Maybe we’re reading too much into it, but we got a sense that this episode and its challenge felt a little patched together at the last minute somehow. We’re well into the post-lockdown episodes at this point, but this episode, while as entertaining as any good Drag Race episode can be, had a very low-key sort of vibe to it that felt like everyone in front of and behind the camera were still feeling a bit wobbly. Maybe it’s because the challenge didn’t require any performing or rehearsal. More likely it’s because we’re at that point when the final girls can practically taste their inevitable placement and the so-called filler girls need to be checked off and kicked out in order for the competition to heat up again.
Sorry if that sounds shady, but it’s not like the queens were subtle this week. Sister and Ellie were both more or less informed that everyone’s waiting for them to go. We don’t know what it is about the UK queens – especially this lot – but they have a real knack for being utter bitches to each other while still coming off charming. Granted, that’s the heart of what “shade” actually is, but even so. We sometimes think these queens get away with saying stuff that American queens would get lambasted for. Then again, poor Sister’s been at the receiving end of a metric shit-tonne of online fandom backlash, so maybe not everyone finds the UK shade as charming as we do.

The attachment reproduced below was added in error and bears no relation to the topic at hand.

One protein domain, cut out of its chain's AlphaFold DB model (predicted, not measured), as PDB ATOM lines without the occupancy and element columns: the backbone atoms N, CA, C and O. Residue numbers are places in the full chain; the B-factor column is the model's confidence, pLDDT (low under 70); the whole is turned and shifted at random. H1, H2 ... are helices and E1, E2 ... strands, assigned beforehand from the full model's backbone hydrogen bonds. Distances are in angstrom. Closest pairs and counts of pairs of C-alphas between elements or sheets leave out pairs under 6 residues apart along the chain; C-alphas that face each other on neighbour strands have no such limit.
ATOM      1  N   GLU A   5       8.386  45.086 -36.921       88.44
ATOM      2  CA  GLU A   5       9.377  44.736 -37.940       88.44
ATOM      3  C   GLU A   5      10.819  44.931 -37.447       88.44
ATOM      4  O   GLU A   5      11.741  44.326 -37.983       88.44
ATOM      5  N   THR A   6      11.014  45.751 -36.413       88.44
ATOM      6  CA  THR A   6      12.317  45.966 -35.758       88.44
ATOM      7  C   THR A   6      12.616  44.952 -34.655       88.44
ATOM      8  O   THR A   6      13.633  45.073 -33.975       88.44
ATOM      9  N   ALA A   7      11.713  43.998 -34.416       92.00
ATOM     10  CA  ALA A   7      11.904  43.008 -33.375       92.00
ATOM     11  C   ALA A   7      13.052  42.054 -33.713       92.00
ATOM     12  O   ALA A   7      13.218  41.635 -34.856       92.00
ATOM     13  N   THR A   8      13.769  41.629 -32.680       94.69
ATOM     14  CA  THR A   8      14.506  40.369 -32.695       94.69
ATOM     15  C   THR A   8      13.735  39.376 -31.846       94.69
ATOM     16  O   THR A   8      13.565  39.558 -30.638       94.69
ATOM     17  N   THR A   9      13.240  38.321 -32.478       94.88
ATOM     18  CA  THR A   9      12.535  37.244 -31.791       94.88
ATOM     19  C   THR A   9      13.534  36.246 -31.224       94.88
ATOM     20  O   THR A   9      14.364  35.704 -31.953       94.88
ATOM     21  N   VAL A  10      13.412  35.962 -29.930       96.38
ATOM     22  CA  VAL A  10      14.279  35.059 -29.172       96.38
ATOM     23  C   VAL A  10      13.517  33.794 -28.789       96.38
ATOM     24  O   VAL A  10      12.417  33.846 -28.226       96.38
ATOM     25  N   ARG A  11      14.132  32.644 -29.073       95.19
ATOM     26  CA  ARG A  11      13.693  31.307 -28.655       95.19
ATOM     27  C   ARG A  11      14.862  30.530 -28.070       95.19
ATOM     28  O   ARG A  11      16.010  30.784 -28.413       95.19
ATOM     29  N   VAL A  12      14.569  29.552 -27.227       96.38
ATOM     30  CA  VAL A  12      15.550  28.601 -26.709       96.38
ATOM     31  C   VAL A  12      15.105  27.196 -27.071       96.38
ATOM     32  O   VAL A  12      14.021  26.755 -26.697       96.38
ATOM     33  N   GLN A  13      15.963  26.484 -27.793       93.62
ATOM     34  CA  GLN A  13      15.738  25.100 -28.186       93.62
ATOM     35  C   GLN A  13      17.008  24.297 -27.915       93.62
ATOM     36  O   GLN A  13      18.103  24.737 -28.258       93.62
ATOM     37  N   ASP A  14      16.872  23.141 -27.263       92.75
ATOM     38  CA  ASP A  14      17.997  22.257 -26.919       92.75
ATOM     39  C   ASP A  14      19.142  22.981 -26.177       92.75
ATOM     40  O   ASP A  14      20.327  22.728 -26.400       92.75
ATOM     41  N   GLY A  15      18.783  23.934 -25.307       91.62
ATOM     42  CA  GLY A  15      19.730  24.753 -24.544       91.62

Having said all of that, it’s no surprise that there were few clunkers or disasters in the Library challenge. Every single one of these bitches can read a bitch for filth. We had a feeling Sister was going to win this one. We also had a feeling that her win almost definitely assured she’d be in the bottom at the end of the episode. We like her, but both she and Ellie have a tendency to talk a big game without always showing results to back it up. Which is, of course, why the other girls are openly counting down the minutes until they’re both gone.